National Instruments announces a new suite of prototyping hardware that makes it possible for engineers and scientists to prototype industrial and embedded projects faster, reduce time to market and lower development costs. The five new NI CompactRIO reconfigurable chassis feature a Xilinx Virtex-5 field-programmable gate array (FPGA), the largest and fastest FPGA available today in NI hardware. Additionally, the new NI cRIO-9022 controller features a Freescale 533 MHz industrial real-time processor that delivers faster real-time processing for time-critical control applications. This new suite of hardware, along with NI LabVIEW graphical programming tools, is ideal for engineers and start-up companies prototyping industrial and embedded projects within areas such as renewable energy, medical device design and robotics.
With graphical system design tools from NI, engineers can use a single, high-level graphical programming tool with off-the-shelf hardware including FPGAs, processors and I/O to design and prototype a project faster and with lower development costs. This approach makes it possible for small teams of engineers to quickly build a prototype to evaluate and prove the value of their next project.
“Initially, we began our design process using a custom embedded solution and worked with a third-party company to commercialize the treatment. When it became clear that the cost was too high, we decided to bring the development in house,” said Barry Price, director of business development at KCBioMedix, a medical device company that developed an innovative device to help feed premature babies. “With LabVIEW and CompactRIO, we were able to reduce our development cost by $250,000. In addition, we were able to reduce our development time from four months to four weeks.”
The new NI cRIO-911x reconfigurable chassis combined with the LabVIEW FPGA Module helps engineers and scientists take advantage of FPGA technology with off-the-shelf hardware for rapid prototyping without the burden of custom hardware design. Additionally, LabVIEW FPGA technology features hundreds of pre-built graphical intellectual property (IP) blocks for signal processing, communication protocols, control and interfacing to analog and digital I/O as well as the ability to integrate existing VHDL code or IP for even faster development. The cRIO-911x chassis are available with four or eight slots that can be filled with any assortment of the more than 65 third-party and NI C Series I/O modules for quick connectivity to a variety of digital and analog sensors and actuators during the prototyping process.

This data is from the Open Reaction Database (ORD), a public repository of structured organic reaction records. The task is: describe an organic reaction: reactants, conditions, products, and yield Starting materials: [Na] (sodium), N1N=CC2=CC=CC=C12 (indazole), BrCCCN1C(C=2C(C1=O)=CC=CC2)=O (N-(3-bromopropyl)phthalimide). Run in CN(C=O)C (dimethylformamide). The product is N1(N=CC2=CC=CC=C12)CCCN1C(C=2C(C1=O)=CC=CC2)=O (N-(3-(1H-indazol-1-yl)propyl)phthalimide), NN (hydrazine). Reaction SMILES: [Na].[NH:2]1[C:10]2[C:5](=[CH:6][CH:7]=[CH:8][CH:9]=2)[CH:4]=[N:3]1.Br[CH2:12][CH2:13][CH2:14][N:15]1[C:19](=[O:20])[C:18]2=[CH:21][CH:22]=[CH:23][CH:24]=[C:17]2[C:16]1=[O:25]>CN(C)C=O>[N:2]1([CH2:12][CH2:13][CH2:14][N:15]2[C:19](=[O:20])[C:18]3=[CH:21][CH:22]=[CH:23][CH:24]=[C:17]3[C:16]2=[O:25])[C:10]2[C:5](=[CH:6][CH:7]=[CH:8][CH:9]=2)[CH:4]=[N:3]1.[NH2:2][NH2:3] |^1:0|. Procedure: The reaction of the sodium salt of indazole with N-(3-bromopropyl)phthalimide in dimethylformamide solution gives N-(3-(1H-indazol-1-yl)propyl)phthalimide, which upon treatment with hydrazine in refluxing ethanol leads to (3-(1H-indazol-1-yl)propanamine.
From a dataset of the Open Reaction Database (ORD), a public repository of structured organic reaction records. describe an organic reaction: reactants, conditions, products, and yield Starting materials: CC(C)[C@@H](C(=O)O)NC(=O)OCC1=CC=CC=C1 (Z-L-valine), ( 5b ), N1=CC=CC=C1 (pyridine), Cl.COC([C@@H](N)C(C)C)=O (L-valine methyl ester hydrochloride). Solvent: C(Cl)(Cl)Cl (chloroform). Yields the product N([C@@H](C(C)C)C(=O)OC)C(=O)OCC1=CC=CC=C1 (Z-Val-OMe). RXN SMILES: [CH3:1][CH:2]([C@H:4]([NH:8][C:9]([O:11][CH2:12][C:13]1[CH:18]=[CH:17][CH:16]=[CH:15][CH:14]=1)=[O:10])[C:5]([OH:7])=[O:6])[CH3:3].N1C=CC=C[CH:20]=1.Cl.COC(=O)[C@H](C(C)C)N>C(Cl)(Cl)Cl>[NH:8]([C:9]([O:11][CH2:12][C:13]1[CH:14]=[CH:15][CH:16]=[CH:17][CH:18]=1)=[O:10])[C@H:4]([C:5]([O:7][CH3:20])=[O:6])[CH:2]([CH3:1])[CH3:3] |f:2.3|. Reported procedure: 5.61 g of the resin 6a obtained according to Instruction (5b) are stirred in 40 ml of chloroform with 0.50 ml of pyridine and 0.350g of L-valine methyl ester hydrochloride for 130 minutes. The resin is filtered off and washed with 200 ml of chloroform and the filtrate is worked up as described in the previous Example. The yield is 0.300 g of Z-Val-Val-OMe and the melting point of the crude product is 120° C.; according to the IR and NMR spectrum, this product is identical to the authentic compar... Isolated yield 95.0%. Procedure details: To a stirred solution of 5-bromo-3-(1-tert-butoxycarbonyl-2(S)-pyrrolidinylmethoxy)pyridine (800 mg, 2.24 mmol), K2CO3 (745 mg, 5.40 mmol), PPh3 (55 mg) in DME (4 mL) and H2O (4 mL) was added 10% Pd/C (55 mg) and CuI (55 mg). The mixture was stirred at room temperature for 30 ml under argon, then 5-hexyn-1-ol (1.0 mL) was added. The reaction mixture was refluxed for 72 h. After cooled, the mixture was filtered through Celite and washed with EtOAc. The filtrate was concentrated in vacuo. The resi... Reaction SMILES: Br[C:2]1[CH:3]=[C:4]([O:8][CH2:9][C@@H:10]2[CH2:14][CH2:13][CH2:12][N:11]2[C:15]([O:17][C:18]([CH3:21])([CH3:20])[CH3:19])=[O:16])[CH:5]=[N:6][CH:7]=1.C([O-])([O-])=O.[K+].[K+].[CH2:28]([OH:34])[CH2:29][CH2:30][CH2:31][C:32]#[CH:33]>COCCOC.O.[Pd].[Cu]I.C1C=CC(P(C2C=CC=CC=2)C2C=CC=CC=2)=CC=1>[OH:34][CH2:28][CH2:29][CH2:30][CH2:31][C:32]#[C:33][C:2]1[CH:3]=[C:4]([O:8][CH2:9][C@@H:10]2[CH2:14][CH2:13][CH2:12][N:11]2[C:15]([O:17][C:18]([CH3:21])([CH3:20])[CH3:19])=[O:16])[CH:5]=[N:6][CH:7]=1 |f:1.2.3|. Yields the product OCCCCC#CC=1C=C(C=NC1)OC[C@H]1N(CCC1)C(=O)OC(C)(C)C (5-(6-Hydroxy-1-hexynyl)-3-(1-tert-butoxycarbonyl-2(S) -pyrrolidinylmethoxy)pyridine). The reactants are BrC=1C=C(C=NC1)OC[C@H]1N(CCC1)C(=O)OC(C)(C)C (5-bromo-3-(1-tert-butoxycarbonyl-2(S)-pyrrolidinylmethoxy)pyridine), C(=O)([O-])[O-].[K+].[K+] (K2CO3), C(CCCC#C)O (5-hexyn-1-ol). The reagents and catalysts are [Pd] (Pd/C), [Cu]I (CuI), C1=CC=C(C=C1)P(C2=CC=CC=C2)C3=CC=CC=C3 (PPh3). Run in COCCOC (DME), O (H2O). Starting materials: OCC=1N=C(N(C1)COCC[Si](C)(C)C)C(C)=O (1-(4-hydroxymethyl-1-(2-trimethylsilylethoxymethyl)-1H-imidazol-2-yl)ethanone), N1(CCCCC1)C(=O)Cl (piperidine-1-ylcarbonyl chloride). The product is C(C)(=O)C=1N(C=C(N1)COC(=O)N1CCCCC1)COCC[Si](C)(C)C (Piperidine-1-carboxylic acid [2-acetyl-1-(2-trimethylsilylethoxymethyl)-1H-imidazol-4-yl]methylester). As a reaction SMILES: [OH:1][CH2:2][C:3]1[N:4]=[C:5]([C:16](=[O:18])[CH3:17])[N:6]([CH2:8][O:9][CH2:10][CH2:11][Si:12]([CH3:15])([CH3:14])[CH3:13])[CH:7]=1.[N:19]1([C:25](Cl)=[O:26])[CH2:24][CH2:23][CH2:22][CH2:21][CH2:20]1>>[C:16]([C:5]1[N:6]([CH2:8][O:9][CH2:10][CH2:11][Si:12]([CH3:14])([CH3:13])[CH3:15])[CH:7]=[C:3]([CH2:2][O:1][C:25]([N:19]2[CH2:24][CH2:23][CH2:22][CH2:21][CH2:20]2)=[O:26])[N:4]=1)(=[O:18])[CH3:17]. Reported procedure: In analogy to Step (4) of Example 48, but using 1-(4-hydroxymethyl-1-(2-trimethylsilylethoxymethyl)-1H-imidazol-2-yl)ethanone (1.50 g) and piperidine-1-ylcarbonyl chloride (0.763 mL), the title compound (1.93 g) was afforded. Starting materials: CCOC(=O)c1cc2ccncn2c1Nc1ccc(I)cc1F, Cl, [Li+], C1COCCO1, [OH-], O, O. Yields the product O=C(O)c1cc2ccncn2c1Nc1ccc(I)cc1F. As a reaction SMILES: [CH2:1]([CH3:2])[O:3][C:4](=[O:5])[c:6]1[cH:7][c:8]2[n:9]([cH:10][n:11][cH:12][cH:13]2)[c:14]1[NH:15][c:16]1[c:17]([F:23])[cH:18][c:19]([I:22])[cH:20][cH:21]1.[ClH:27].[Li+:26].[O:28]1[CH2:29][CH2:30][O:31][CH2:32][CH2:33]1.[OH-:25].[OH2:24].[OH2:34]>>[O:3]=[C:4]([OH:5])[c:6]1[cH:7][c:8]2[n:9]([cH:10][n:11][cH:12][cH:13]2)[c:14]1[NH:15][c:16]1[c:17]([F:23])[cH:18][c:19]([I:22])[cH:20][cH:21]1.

The new cRIO-9022 controller is programmed with the LabVIEW Real-Time Module, which provides more than 600 built-in function blocks for quick implementation of floating-point signal processing and control operations, data logging and communication as well as the ability to integrate existing ANSI C/C++ code. The controller features dual Ethernet ports for high-speed networking and deterministic expansion I/O, which is ideal for high-channel-count applications. The cRIO-9022 also accepts 9 to 35 VDC power supply inputs on power-up and 6 to 35 VDC power supply inputs during operation and can operate for long periods of time in remote applications using a battery or solar power. For additional storage capability, the controller features a Hi-Speed USB port to connect to an external USB-based flash or hard drive. The cRIO-9022 connects to any of the four- or eight-slot cRIO-911x chassis.
Because of the ruggedness and small size of CompactRIO, engineers and scientists are able to deploy their prototypes directly into harsh environments and machines. With the ability to deploy the hardware and software, engineers and scientists can reuse their entire designs from the prototyping phase and greatly reduce time to market. Readers can visit www.ni.com/compactrio to learn more about CompactRIO hardware and view videos featuring an overview and demonstrations of CompactRIO. The Web site also includes technical white papers, example programs, case studies, application notes and other developer tools.